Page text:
Before CARM was fully implemented, it was common for importers to have a 3rd party, such as a customs broker, use their credentials on behalf of the importer and secure clearance of goods before a full accounting of duties was completed. 

This is known as the Release Prior to Payment (RPP) program and was set up for businesses to post financial securities that show they have the calculated duties for a shipment covered. 

The good news is that the program isn’t going away. However, it does mean that an importer can’t use a customs broker’s RPP credentials anymore. They must establish their own.

Without a customs broker, importers will now have to complete the following tasks independently:

  • Calculating their customs bond/financial security amounts
  • Posting the security to the CARM Client Portal
  • Making cash deposits in lieu of posting security

Thankfully, the CBSA does provide help in this area. Within the CARM system there are tutorials, guides, and customer support services. Whether it’s understanding a regulation or navigating a complex procedure, new and experienced importers can benefit.

While it is a little extra work, it also allows for improved visibility of trade finances and other benefits that we’ll get into next.

CARM Client Portal Benefits

Having everything related to your imports in one program makes more than just your finances visible. In many ways, it’s also a safety net to help you avoid miscalculating fees based on various trade agreements and regulations. 

Import businesses can look forward to the following benefits:

  • Commercial accounting declarations (CAD) guarantee accurate calculations of duties, taxes, and fees based on current regulations, trade agreements, and specific characteristics of the goods. 
  • Electronic commercial accounting (ECA) is used for timely collection by setting up regular billing cycles to reduce the risk of penalties and interest charges.
  • Easy access to account history, also through ECA, allows participants to access transaction history, outstanding balances, and charge details to better manage financial expectations. 
  • Integration with other financial systems allows for automated payments, reconciliations, and reporting to the banking systems used by your company.
  • Simplified dispute resolution through a structured process where importers can raise concerns, provide evidence, and speak with relevant authorities.
  • Real-time visibility of all current transactions ensures that mistakes are detected and dealt with early on in the financial process.

In short, CARM’s approach makes it easier to import commercial goods. The simpler the system, the easier it is to avoid various fines and penalties. 

A table indicate the Common Penalties Issued by the CBSA per number of offenses. The first penalty is 'failure to maintain electronic records in a readable format'. The first offense is $150, the second in $225, and subsequent offenses are $450. The next penalty is 'conducting business as an unlicensed broker'. The first fine is $500, the second is $750, and subsequent offenses are $1,500. The next penalty is 'Failure to report imported goods in writing to a customs office'. The first fine is $2,000, the second is $4,000, and subsequent offenses are $8,000. The last penalty is 'Failure to keep records at a specified location during a set time'. The first fine is $300, the second is $450, and subsequent offenses are $900. The value is in Canadian dollars.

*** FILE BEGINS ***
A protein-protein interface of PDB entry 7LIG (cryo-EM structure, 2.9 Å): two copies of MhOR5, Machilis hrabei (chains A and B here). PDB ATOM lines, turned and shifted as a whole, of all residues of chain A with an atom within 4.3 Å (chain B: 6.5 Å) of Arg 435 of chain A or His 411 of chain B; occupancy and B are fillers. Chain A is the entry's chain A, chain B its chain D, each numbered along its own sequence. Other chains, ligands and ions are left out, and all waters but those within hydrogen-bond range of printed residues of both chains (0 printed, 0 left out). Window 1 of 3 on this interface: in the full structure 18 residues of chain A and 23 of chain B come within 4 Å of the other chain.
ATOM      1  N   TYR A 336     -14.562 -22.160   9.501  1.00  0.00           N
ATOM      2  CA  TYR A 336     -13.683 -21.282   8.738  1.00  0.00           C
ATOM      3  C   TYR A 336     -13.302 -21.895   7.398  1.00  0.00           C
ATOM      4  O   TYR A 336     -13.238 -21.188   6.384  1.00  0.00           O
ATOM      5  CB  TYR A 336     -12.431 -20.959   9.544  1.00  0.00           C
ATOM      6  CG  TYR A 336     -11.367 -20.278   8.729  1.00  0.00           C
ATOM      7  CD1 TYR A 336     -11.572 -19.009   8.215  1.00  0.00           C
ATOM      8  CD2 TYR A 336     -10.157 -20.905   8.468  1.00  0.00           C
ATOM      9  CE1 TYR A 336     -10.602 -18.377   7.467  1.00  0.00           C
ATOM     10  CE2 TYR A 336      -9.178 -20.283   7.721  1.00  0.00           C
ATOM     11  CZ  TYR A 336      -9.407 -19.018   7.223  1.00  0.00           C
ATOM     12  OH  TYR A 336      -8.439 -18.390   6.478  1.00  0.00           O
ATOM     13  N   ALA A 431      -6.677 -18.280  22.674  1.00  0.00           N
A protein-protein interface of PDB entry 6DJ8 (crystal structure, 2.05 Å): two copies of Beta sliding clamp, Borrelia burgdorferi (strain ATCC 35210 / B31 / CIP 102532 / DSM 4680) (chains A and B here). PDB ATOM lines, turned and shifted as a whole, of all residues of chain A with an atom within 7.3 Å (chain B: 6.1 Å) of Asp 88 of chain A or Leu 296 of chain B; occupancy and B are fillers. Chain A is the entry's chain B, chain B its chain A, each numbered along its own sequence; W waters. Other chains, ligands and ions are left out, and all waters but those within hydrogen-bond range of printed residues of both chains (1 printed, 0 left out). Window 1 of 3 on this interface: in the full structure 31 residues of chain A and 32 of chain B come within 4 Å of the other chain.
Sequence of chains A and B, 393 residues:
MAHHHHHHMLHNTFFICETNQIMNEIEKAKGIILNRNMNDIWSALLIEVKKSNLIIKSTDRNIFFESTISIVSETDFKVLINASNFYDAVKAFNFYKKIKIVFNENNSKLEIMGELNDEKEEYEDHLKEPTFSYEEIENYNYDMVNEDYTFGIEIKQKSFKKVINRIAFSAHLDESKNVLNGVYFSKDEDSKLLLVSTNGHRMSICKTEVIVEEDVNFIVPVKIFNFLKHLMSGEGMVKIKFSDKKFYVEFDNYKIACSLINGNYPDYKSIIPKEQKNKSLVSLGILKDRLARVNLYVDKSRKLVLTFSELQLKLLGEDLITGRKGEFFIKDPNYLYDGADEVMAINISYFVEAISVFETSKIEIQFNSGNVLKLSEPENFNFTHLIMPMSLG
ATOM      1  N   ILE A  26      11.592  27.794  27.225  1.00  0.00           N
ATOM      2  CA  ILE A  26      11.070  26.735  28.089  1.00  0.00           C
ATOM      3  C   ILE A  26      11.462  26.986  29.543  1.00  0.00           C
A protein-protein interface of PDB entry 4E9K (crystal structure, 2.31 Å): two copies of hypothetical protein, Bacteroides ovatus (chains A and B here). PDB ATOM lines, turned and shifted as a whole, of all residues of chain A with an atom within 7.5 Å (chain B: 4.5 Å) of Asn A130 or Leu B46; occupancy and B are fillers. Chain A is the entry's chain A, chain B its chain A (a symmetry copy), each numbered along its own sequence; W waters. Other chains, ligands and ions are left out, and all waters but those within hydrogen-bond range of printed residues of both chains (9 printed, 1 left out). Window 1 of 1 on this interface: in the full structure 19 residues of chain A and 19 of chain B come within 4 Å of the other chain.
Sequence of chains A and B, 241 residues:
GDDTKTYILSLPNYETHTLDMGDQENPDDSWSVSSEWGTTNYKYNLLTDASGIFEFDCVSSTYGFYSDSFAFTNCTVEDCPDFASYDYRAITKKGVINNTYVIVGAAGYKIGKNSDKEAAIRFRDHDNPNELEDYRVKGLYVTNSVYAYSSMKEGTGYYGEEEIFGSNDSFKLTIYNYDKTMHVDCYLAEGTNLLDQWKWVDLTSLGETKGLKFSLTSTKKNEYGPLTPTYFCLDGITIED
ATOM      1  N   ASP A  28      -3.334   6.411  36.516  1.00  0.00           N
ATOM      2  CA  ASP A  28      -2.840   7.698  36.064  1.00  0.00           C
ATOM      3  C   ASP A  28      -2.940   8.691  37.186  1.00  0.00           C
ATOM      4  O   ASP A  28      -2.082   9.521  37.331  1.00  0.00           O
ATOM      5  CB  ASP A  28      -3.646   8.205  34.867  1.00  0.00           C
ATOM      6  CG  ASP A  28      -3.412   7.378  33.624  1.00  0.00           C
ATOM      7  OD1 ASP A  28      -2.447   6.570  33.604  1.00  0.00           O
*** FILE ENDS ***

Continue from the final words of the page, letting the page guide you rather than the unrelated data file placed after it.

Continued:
*Value in Canadian Dollars (CAD) / Source: CBSA master Penalty Document

Penalties like the ones listed here can be more easily avoided with CARM, especially for mistakes like keeping records in the wrong place. Thanks to the CCP, everything is already where it’s supposed to be.

Between the technology and a user-centric design, it’s a comprehensive solution for importers.

Who Has Access to the CARM Portal?

Of course, it’s not just importers who have access to CARM. Canada wants to make importing easier, not put brokers out of a job. 

The CARM portal, and its various features, are set up to be used by the following entities:

  • Importers
  • Customs Brokers
  • Customs bonded warehouse licensees
  • Trade consultants
  • Financial security partners
  • Trade chain partners

Importers can still use the services of a customs broker by officially delegating certain responsibilities to them. This must be done through the importer’s account in the CCP.

Small businesses that may only import a few times a year or less can officially delegate various services to their preferred brokerage firm. 

For businesses that import heavily regulated items, having a professional broker (as well as related consultants and trade partners) involved is a matter of necessity. 

Another great benefit of CARM then, is ensuring that all official communication between these parties happens in a single space. No one makes a move without the other realizing it and missed communications among all involved are greatly reduced.

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Prepare for Canadian Trade With USA Customs Clearance

The CARM system is bringing significant change to Canada’s import process, but also several new advantages. From simplifying importing processes to managing financial security, it’s a necessary tool that anyone looking to do business with Canada needs to master.  

USA Customs Clearance is here to help. With brokers licensed to operate within Canada, we can serve as a designated delegate within CARM.  

Whether you’re operating in Canada as an importer, or serve as a U.S. supplier for export, USA Customs Clearance is here to help. 
Call us today at (855) 912-0406 to see how or send us a specific inquiry for services online.